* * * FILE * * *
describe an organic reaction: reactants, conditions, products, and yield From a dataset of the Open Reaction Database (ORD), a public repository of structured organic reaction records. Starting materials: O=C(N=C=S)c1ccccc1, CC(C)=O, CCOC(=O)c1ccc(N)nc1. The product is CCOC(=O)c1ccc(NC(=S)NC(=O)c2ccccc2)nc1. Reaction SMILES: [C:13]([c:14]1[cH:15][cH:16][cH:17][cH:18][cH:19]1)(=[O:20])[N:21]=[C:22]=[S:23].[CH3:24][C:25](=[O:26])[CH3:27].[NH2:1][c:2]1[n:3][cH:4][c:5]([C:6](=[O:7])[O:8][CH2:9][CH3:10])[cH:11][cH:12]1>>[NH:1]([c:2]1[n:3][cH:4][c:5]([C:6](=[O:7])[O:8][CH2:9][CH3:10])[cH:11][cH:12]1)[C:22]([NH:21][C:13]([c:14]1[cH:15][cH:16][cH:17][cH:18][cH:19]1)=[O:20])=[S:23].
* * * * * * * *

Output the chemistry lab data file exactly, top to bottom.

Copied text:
describe an organic reaction: reactants, conditions, products, and yield From a dataset of the Open Reaction Database (ORD), a public repository of structured organic reaction records. Starting materials: O=C(N=C=S)c1ccccc1, CC(C)=O, CCOC(=O)c1ccc(N)nc1. The product is CCOC(=O)c1ccc(NC(=S)NC(=O)c2ccccc2)nc1. Reaction SMILES: [C:13]([c:14]1[cH:15][cH:16][cH:17][cH:18][cH:19]1)(=[O:20])[N:21]=[C:22]=[S:23].[CH3:24][C:25](=[O:26])[CH3:27].[NH2:1][c:2]1[n:3][cH:4][c:5]([C:6](=[O:7])[O:8][CH2:9][CH3:10])[cH:11][cH:12]1>>[NH:1]([c:2]1[n:3][cH:4][c:5]([C:6](=[O:7])[O:8][CH2:9][CH3:10])[cH:11][cH:12]1)[C:22]([NH:21][C:13]([c:14]1[cH:15][cH:16][cH:17][cH:18][cH:19]1)=[O:20])=[S:23].